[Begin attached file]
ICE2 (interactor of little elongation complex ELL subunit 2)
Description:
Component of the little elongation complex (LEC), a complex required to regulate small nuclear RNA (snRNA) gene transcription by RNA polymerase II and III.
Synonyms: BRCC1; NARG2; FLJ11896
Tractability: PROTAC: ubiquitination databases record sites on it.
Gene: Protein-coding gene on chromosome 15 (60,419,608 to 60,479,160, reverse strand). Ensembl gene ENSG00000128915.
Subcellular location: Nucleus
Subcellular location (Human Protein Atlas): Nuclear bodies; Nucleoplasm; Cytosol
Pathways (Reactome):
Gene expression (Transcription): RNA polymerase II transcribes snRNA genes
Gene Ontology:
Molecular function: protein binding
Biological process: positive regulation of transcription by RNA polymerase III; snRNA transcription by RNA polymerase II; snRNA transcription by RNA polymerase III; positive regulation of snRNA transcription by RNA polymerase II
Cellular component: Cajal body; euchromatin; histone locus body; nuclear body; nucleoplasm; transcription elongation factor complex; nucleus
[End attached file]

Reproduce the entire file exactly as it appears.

ICE2 (interactor of little elongation complex ELL subunit 2)
Description:
Component of the little elongation complex (LEC), a complex required to regulate small nuclear RNA (snRNA) gene transcription by RNA polymerase II and III.
Synonyms: BRCC1; NARG2; FLJ11896
Tractability: PROTAC: ubiquitination databases record sites on it.
Gene: Protein-coding gene on chromosome 15 (60,419,608 to 60,479,160, reverse strand). Ensembl gene ENSG00000128915.
Subcellular location: Nucleus
Subcellular location (Human Protein Atlas): Nuclear bodies; Nucleoplasm; Cytosol
Pathways (Reactome):
Gene expression (Transcription): RNA polymerase II transcribes snRNA genes
Gene Ontology:
Molecular function: protein binding
Biological process: positive regulation of transcription by RNA polymerase III; snRNA transcription by RNA polymerase II; snRNA transcription by RNA polymerase III; positive regulation of snRNA transcription by RNA polymerase II
Cellular component: Cajal body; euchromatin; histone locus body; nuclear body; nucleoplasm; transcription elongation factor complex; nucleus